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Recycling Is Important

Help us divert waste from ending up in landfills

Recycling Facts

We paved the way for affordable lamp recycling because we're passionate about recycling. Below you find some tidbits of information we've gathered along the way.

Lamp Recycling Facts

  • Fluorescent tubes, CFLs, HID, neon, mercury vapor, high pressure sodium and metal halide lamps are all considered to be universal hazardous waste, because they contain mercury and need to be processed at end-of-life
  • Once the mercury in lamps is released, it cannot be recovered
  • Around the world, there are billions of burnt-out fluorescent and other mercury-containing lamps in landfills
  • A large percentage (often over 50%) of a lamp will go to landfills even if it’s recycled in the right way
  • In Ontario, only 10-20% of mercury-containing lamps are sent to a mercury management facility

Paint Recycling Facts

  • By recycling paint you can save approximately 50 litres of water, which is normally used to produce about 4 litres of new paint
  • You can get fined if you dispose of paint in the trash in some provinces and US states
  • Approximately 80% of recycled paint will be used for producing new paint
  • Paint has an expiry date, which varies per manufacturer

Battery Recycling Facts

  • The chemicals in batteries degrade over time and won’t last forever because of battery life duration and usage
  • A battery can last for approximately 2 to 4 years or between 500 and 800 charge cycles
  • Batteries can be responsible for over 80% of all the toxic heavy metals found in a landfill
  • Lead-acid batteries are the oldest rechargeable batteries
  • When a battery is recycled it can produce the following products for reuse:
    • Paper
    • Plastic
    • Zinc
    • Manganese
    • Chromium
    • Cadmium
    • Mercury
    • Silver
    • Nickel
    • Lithium
    • Lead
  • Approximately 30% of the zinc today comes from recycled sources
  • Nickel-Cadmium batteries have been banned in the European Union for sale to the general public

Ballast Recycling Facts

  • Most ballasts are considered scrap metal
  • Ballasts produced after 1978 are considered to be PCB free

PCB Ballast Facts

  • PCB ballasts are considered hazardous waste in Ontario
  • PCB ballasts cannot be recycled
  • PCB ballasts usually have a yellow label (see picture)
  • PCBs last a very long time and ballasts containing PCBs are highly durable (ie: have a service life of up to 50 years)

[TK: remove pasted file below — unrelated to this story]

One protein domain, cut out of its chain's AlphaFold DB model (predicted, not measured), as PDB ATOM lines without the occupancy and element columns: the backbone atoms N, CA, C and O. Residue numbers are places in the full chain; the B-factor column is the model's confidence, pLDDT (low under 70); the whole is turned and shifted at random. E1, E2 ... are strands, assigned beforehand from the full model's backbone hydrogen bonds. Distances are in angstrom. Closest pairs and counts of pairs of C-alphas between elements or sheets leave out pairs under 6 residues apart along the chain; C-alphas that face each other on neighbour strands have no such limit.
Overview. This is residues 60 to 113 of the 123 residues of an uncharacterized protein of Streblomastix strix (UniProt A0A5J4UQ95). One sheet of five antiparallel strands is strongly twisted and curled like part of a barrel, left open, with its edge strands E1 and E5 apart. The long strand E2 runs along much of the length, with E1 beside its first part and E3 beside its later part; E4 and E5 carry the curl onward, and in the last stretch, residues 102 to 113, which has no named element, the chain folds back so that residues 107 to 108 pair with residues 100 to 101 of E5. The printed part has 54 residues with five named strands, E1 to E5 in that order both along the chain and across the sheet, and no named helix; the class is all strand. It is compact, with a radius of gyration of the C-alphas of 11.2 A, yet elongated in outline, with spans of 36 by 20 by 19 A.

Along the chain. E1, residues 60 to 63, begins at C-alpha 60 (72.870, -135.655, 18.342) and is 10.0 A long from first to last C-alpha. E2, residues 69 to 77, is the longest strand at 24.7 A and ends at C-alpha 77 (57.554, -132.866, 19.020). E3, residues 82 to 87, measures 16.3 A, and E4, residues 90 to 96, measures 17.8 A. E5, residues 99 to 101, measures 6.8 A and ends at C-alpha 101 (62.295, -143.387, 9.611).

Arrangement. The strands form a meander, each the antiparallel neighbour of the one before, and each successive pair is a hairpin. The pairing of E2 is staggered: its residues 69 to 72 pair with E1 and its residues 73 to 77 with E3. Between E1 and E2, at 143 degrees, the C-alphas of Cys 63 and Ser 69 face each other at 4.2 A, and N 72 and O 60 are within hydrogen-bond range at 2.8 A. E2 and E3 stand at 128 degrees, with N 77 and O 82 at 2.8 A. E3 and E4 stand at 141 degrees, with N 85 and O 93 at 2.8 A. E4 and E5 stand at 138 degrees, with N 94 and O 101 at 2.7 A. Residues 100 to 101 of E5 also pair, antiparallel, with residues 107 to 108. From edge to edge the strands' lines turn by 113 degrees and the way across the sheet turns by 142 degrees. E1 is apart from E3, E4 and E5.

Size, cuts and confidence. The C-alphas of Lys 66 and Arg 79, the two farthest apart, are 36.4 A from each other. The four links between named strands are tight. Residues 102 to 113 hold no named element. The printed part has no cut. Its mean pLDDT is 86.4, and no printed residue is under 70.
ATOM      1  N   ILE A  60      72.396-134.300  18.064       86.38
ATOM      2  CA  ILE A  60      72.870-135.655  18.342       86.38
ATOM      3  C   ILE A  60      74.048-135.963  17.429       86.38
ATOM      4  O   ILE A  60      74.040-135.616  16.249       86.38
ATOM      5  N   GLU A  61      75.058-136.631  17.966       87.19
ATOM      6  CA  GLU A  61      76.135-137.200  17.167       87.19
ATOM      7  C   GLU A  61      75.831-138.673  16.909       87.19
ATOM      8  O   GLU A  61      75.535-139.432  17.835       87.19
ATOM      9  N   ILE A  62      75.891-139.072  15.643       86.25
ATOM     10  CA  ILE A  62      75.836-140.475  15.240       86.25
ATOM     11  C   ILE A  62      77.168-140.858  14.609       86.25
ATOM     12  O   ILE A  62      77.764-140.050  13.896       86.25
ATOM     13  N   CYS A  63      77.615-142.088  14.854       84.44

• If burned, PCBs can produce dioxins and furans (highly carcinogenic compounds)
  • PCBs are toxic to fish at very low levels
  • PCBs were widely used in Canada, but were never manufactured in Canada

Waste Electronics Facts

  • Approximately 20 to 50 million tons of old electronics are generated worldwide every year
  • Ontario has an electronics recycling rate of approximately 40%, but it is possible to recycle or reuse 90% of waste electronics
  • For every 1 million cell phones that are recycled, 35,274 lbs of copper, 772 lbs of silver, and 75 lbs of gold can be recovered
  • It takes 530 lbs of fossil fuel, 48 lbs of chemicals, and 1.5 tons of water to manufacture one computer and monitor
  • Electronic items that are considered to be hazardous include: Televisions and computer monitors that contain cathode ray tubes, LCD monitors & televisions, and plasma televisions
  • A typical 15-inch cathode ray tube may contain 1.5 pounds of lead

Toilet Recycling Facts

  • Over 7 million toilets go into landfills a year
  • For the average Canadian family, a high-efficiency toilet can save up to 20,000 litres of water a year
  • High-efficiency toilets use at least 60 percent less water per flush than toilets purchased before 1992
  • In terms of daily water use per capita, Canada is only surpassed in quantity by the United States
  • 65% of all water consumption occurs in the bathroom

Scrap Metal Recycling Facts

  • Types of metals can be determined by using a simple magnet. The magnet sticks? Then it’s most likely iron or steel. The magnet doesn’t stick? Then it’s most likely a non-ferrous metal like stainless steel, copper, aluminum, brass or bronze
  • The price of scrap metal fluctuates every day, because of supply & demand and market conditions
  • Approximately 60% of energy usage is reduced if steel manufacturers use recycled steel to produce new steel in comparison to using no recycled steel at all
  • Approximately 88% of scrap steel in North America gets recycled
  • Steel is one of the most common recycled materials in the world

Oil Recycling Facts

  • One litre of used oil can contaminate 1 million litres of water
  • An estimated 380 million gallons of used oil are recycled each year
  • Recycling used oil takes only about one-third the energy of refining crude oil to lubricant quality
  • It takes 42 gallons of crude oil, but only one gallon of used oil, to produce 2.5 quarts of new, high-quality lubricating oil
  • Generators are the largest segment of the used oil industry
  • A standard used oil filter can contain up to 250 mL of used oil


We are proud members of the following:

logo of Recycling Council of Ontario
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3800 Victoria Park Ave, Toronto, ON M2H 3H7